As many families plan summer vacations and activities, the American Academy of Pediatrics urges parents and caregivers to provide multiple layers of protection to keep children and teens safe around water this summer. This includes swim lessons.
"Drowning is the single leading cause of injury death for children ages 1 to 4, and it's one of the top causes of death for teens. In the summer, children often have more access to pools, lakes and other sources of water―all of which pose a drowning risk," said pediatrician Sarah Denny, MD, FAAP, the lead author of AAP guidance on "Prevention of Drowning."
Swim lessons missed during pandemic shutdowns
During the COVID pandemic shutdowns, many local pools and park districts canceled summer swim classes, and many parents opted to keep children closer to home to protect against infection. As water safety programs are again available, it's an opportunity to enroll children in classes that teach lifesaving swimming and water safety skills.
"Swim lessons teach children a life skill that could help save their lives," said Dr. Denny, also lead author of a
2021 Prevention of Drowning technical report. "Research shows that formal swim lessons for children age 1 and older reduce the risk of drowning. Swim lessons are an important layer of protection to prevent drowning, in addition to pool fencing, close supervision and lifeguards while swimming, life jackets on boats and lakes, and CPR training."
AAP also offers social media graphics, videos, articles and more content on water safety that is available for sharing. See the
AAP Drowning Prevention Campaign Toolkit for more.
Essential layers of protection to prevent drowning:
All children and adults should learn to swim. Children can benefit from swimming lessons as young as age 1, but parents should gage their child's maturity, health concerns, water exposure and readiness to determine at what age to start swimming lessons.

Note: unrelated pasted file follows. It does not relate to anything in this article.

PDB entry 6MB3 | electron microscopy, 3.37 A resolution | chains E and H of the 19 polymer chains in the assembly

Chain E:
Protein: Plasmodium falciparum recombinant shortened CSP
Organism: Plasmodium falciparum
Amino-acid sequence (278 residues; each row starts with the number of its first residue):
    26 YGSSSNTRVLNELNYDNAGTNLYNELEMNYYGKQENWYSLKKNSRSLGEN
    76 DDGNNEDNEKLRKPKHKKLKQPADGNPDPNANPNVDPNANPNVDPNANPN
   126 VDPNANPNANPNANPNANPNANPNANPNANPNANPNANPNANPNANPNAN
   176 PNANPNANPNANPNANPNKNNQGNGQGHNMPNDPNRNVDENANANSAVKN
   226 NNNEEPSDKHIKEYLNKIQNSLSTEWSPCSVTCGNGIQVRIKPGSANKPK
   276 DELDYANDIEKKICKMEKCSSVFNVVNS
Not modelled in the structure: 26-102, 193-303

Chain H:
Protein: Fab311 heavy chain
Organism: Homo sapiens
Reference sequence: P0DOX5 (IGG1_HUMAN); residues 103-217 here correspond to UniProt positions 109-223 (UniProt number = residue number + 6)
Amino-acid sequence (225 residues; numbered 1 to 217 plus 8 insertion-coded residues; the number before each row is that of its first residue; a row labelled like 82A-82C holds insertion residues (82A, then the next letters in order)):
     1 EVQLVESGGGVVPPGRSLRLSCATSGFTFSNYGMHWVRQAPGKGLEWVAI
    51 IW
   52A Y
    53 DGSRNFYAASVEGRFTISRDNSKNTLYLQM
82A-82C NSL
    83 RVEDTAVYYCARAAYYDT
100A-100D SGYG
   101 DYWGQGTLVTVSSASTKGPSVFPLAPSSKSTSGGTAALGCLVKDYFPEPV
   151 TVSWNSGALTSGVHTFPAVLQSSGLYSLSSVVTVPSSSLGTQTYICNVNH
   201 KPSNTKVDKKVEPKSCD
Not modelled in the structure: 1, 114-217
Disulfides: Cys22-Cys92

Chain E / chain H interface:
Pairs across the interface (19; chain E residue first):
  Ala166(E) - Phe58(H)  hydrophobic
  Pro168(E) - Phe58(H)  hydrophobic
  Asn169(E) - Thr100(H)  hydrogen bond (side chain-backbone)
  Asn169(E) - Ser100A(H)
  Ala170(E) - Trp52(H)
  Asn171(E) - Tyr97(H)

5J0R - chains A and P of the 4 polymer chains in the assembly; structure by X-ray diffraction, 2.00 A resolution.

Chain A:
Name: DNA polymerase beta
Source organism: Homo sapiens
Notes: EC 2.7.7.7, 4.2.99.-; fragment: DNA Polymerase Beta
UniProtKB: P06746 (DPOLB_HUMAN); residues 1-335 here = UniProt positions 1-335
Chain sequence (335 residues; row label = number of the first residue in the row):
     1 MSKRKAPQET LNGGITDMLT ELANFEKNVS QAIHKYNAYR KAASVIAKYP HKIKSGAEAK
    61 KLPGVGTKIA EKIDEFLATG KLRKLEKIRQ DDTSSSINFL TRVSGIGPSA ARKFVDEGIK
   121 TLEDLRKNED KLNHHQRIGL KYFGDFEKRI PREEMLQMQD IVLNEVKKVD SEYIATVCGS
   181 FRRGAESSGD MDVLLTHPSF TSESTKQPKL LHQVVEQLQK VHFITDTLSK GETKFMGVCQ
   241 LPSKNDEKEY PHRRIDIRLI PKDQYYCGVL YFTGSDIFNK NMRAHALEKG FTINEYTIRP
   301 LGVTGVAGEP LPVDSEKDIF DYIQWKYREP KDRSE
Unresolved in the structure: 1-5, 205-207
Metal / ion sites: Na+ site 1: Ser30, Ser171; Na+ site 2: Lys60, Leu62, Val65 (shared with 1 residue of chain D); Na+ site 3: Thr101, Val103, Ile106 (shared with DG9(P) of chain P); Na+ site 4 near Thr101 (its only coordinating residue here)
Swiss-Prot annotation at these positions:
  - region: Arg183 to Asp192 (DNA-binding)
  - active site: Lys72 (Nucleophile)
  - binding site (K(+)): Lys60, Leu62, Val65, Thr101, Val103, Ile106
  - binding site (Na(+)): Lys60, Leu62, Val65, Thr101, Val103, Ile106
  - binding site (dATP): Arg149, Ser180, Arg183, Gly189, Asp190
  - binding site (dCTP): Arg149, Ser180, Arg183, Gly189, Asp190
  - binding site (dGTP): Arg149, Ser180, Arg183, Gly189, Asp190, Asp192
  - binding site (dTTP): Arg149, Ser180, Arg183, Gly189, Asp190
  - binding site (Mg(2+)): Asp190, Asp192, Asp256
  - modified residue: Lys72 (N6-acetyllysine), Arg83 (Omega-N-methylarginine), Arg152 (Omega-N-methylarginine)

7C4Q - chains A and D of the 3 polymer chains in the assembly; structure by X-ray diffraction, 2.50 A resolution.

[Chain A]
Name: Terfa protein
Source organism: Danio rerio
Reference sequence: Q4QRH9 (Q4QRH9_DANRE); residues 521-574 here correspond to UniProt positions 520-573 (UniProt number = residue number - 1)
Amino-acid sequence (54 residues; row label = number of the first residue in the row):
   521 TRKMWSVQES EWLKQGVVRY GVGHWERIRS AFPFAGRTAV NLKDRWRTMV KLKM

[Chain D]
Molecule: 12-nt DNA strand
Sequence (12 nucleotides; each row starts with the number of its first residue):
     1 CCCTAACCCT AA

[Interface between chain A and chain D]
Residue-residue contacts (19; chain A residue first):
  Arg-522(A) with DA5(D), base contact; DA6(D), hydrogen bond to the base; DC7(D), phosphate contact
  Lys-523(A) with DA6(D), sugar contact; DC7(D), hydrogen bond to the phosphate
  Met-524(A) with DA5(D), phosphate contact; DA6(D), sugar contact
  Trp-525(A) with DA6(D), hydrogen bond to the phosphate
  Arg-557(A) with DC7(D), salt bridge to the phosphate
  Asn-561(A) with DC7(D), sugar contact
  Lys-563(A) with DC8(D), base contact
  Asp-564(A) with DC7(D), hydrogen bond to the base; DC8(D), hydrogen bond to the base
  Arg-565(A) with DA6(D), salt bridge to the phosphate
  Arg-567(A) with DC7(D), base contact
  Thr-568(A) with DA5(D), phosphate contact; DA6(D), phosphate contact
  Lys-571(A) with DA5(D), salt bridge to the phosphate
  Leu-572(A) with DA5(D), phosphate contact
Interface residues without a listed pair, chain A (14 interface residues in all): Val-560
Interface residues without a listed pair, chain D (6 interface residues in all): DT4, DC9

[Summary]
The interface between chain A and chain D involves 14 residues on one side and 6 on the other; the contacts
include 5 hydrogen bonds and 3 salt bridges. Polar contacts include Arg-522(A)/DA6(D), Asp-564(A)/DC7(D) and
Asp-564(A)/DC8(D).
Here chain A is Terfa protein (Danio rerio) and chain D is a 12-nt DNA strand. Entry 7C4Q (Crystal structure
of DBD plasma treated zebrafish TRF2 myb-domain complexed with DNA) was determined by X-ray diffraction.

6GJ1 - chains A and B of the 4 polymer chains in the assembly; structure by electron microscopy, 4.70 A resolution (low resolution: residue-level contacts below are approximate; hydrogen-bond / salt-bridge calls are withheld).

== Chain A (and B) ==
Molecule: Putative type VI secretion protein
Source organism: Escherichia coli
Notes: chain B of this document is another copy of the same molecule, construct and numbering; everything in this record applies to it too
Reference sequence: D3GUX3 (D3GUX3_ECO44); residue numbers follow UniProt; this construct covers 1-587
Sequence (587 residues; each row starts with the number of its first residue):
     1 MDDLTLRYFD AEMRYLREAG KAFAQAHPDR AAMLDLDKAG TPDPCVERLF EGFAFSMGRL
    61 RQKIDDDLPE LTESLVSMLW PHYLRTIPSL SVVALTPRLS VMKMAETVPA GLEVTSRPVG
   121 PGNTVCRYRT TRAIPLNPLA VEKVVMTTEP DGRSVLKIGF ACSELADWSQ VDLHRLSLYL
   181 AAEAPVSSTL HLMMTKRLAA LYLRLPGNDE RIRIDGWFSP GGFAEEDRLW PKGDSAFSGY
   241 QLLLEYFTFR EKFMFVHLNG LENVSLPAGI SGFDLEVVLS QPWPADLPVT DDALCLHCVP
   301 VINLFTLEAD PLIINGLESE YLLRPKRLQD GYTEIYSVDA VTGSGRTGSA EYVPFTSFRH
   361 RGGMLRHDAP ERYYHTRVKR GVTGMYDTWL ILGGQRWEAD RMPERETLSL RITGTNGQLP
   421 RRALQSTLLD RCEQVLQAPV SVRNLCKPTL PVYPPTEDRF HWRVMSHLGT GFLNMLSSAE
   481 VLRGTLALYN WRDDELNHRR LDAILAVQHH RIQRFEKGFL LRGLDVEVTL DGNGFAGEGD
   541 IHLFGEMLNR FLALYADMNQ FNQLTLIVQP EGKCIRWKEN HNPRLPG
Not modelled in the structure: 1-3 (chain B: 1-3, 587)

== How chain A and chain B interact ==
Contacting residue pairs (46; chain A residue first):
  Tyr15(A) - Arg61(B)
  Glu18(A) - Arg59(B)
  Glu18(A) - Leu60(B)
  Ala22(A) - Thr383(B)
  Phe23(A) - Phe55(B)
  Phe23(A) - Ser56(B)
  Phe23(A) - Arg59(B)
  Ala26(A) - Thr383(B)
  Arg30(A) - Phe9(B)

Close, constant, attentive supervision around water is important. Assign an adult "water watcher," who should not be distracted by work or socializing who can pay constant attention to swimming children.
Around the house, empty all buckets, bathtubs and wading pools immediately after use. If you have young children, keep the bathroom door closed, and use toilet locks to prevent access by young children. For toddlers, some of the biggest drowning risks are in the home, including tubs and toilets.
Pools should be surrounded by a four-sided fence, with a self-closing and self-latching gate. Research shows pool fencing can reduce drowning risk by 50%. Additional barriers can include door locks, window locks, pool covers and pool alarms.
Adults and older children should learn CPR.
Everyone, children and adults, should wear US Coast Guard-approved life jackets whenever they are in open water, or on watercraft.
Parents and teens should understand how using alcohol and drugs increases the risk of drowning while swimming or boating.
"We can't drown-proof kids, so it's important to make sure that there is fencing and other barriers around water to make sure children can't get into water when unsupervised," Dr. Denny said. "When a young or unskilled swimmer is in the water, a water watcher or parent should be within arm's length. Even when a child has learned to swim, water watchers should keep them in view constantly while swimming."